Pearl Jam & rock star dreams

Yesterday, Pearl Jam began celebrating their 20th anniversary two years early by re-releasing their debut album Ten. It has the original recording, remastered versions of the whole album, and a few bonus tracks. In honor of this release, I'm taking a minute to share a few thoughts.

A good band can sell records and concert tickets; t-shirts, posters, and various other band related merch; swag and memorabilia. Even not-so-good bands can sell all that stuff (I won't mention the Jonas Brothers).

It's easy to differentiate what separates the good from bad... mostly talent and/or years of hard work. But what is it that separates good from great. Remember, good bands can be successful and immensely popular. Sadly, some great bands are often overshadowed by lesser bands. So what makes a great band?


Who influences whom? Many credit Kurt Cobain and Nirvana for the viral spread of the grunge genre, but fail to recognize The Melvins or the Pixies - two of Kurt's biggest influences. And while Nirvana's Nevermind album is lauded for the birth of grunge, many forget that Pearl Jam's Ten was released a month earlier.

Between the two, which band holds more influence. Pearl Jam, or Nirvana? Nevermind outsold Ten, but sales is not the tell tale sign of greatness. Pearl Jam is still recording new music, and Kurt's career was cut short (by drugs, depression, and a shotgun). But a lasting career vs suicide can't determine who's more influential. Both bands have been cited as influences from a wide range of acts from Christian one-hit-wonders The Normals, to neo-butt rockers Nicklebck.

I honestly don't think I can give a final definitive answer. I can only speak for myself (and a few others).

In eighth grade, my friend Matt asked me to write a song for his band (he was in a grunge band of his own). I'd never written a song before, but he said it was easy. Influenced by Pearl Jam's track listings, Matt told me "All you have to do is pick one word for your title, and write something that fits that title." I still have the lyrics to that first song I wrote (Reach) around somewhere.

My friend Tommy was a junior high student when Ten first came out. He - like many others our age - identified with this new musical movement. But Tommy was special... naturally musically gifted. After watching Pearl Jam's 1992 MTV Unplugged performance, Tommy bought a guitar, and taught himself how to play every song on Ten. Listening to Tommy's music now, you don't hear a shred of anything resembling Pearl Jam, but without their inspiration, Tommy might not be playing the guitar today (17 years later).

In 2002, Tommy and I (and a few other friends) took a road trip from Boise to Seattle for Poor Old Lu's reunion concert. Three guitars, a snare drum sized practice drum pad, a handful of drumsticks, and a Danelectro Honeytone Mini Amp rode along with us in Steve's Suburu GL station wagon. During that long boring stretch across Eastern Oregon and Eastern Washington, Tommy plugged his guitar into the travel amp and started playing some Pearl Jam tunes. So, while Steve drove across the barren scab-lands, Nate kept beat on his practice pad and I sang along. We held our own personal concert inside Steve's GL. Our set list: Once, Corduroy, Alive, Wishlist, Betterman.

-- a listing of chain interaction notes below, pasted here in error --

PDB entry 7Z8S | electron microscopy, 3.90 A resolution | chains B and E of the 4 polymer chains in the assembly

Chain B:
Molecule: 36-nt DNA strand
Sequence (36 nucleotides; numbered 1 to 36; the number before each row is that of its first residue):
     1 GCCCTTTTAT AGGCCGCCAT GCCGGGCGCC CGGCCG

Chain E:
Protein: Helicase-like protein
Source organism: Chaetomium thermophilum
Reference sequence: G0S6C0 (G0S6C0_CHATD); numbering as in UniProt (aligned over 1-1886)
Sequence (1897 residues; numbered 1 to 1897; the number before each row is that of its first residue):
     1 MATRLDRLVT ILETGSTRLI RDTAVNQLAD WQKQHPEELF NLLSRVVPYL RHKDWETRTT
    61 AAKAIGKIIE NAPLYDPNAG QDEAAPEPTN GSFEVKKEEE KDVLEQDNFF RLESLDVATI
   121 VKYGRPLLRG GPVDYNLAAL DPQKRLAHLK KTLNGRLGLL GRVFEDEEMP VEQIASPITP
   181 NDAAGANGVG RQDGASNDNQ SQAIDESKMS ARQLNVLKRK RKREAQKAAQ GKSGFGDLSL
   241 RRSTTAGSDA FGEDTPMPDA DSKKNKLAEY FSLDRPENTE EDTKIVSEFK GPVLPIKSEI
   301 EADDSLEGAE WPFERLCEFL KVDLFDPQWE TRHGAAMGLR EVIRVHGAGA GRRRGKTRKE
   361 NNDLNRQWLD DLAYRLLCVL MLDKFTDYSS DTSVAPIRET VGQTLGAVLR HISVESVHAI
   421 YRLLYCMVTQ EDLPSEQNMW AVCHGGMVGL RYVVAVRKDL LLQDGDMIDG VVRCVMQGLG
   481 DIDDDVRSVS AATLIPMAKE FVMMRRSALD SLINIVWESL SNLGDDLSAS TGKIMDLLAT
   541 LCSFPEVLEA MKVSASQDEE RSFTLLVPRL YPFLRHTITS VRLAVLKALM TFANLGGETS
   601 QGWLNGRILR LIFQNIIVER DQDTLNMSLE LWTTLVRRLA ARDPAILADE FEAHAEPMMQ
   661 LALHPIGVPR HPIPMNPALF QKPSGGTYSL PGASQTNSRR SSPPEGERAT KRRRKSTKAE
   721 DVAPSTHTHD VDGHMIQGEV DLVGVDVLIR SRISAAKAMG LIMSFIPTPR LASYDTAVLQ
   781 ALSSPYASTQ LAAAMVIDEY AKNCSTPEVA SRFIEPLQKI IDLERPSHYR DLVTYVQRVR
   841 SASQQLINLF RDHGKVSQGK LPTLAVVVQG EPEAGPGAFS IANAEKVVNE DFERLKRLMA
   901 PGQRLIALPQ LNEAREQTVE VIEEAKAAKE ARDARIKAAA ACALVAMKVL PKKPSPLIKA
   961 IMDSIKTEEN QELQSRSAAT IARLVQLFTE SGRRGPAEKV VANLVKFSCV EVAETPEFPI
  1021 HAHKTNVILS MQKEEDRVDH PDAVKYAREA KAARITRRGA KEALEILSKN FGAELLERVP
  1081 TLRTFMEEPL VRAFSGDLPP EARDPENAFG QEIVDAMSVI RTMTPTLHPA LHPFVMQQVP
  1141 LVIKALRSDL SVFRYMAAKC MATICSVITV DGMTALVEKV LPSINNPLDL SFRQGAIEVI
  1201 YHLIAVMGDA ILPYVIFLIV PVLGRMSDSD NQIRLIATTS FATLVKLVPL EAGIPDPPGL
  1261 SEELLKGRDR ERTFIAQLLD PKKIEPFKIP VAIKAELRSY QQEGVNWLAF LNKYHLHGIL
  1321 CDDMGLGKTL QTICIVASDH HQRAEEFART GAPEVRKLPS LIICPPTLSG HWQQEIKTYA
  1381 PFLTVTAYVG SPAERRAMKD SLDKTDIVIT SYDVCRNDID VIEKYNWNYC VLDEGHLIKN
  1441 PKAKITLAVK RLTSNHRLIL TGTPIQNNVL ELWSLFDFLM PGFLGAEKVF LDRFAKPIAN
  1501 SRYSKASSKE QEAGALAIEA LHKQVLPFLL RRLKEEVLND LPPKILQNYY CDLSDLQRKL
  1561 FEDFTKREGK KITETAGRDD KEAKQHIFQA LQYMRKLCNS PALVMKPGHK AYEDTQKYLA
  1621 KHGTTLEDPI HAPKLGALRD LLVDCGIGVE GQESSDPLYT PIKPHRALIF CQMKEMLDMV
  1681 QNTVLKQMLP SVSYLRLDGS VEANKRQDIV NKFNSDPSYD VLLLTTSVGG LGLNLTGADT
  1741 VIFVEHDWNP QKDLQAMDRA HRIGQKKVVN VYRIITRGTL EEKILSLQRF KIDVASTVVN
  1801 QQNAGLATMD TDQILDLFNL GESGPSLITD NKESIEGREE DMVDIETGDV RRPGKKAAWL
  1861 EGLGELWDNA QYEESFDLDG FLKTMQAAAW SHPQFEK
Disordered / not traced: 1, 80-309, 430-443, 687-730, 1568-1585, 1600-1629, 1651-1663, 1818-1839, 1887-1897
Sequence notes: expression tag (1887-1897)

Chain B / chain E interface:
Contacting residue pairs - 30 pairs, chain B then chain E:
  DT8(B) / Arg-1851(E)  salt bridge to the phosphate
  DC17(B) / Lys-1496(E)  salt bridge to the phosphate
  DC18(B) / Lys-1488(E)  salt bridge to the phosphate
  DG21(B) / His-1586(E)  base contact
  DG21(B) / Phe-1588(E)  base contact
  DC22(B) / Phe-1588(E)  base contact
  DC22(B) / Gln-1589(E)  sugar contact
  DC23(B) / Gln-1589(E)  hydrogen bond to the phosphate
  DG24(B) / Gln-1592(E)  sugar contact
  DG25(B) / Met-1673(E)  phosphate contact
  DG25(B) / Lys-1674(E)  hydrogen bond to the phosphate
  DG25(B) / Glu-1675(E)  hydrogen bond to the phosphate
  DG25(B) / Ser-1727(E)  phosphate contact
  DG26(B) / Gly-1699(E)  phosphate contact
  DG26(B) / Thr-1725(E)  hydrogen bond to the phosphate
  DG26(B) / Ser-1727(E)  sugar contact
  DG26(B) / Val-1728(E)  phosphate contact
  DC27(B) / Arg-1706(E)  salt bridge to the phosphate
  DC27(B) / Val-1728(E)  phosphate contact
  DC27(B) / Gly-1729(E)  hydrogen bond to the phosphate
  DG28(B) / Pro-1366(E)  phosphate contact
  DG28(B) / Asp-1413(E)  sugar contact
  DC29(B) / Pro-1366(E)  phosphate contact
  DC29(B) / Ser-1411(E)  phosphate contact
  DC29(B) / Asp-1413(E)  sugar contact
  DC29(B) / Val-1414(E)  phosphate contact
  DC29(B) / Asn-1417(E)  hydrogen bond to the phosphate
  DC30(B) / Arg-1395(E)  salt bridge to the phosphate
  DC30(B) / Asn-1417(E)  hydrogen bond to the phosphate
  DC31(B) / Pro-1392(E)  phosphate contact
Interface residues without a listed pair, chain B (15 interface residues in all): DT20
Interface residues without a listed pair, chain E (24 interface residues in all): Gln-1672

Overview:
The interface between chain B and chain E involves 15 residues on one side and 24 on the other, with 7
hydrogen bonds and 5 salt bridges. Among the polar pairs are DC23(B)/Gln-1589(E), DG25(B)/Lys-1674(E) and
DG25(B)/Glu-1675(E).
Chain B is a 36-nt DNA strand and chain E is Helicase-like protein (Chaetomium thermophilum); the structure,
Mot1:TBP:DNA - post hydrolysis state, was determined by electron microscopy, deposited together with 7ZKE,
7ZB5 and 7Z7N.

It's on that road trip that I finally lived out a part of my boyhood dreams. This may or may not be a well known factoid, but the kid in me has always wanted to be a rock star. From hanging out in my friend Willie's bedroom as a 6th grader playing other people's songs on his Casio keyboard, to writing my first song for Matt's band in 8th grade. From running sound at dozens of coffeehouse concerts to hanging out with P.O.D. at Tomfest. That's been the person I've always wished I could be. I can sing and play guitar. But I'm not that good. I enjoy being on stage, but I'm not charismatic enough to captivate thousands.

But when I was singing those Pearl Jam songs with Nate, Tommy, and Steve... I felt for the first time like I could actually be a rock star. My voice fit those songs. And I was making music with three of the best friends I've ever had. Somewhere along that lonesome highway between Ontario Oregon and Yakima Washington, I had one of those perfect moments - that experience where time is suspended and you know that life is as it should be.

We had an amazing weekend hanging out in Seattle. We went home. Tommy, Nate, and Steve started a band and I helped manage them for a while. My moment as a rock star passed but I still sing along with the radio and sing lullabies to my kids. Most days I realize that the quality of my singing restricts me to performing only for an audience of One. Except when a Pearl Jam song is played. When I'm singing along with Pearl Jam, I still feel that roadside feeling I first discovered seven years ago.

So, I may not be able to settle the Pearl Jam vs Nirvana dispute, but I will testify on Pearl Jam's behalf. As far as I am concerned, Nirvana was a good band... Pearl Jam is a great band.

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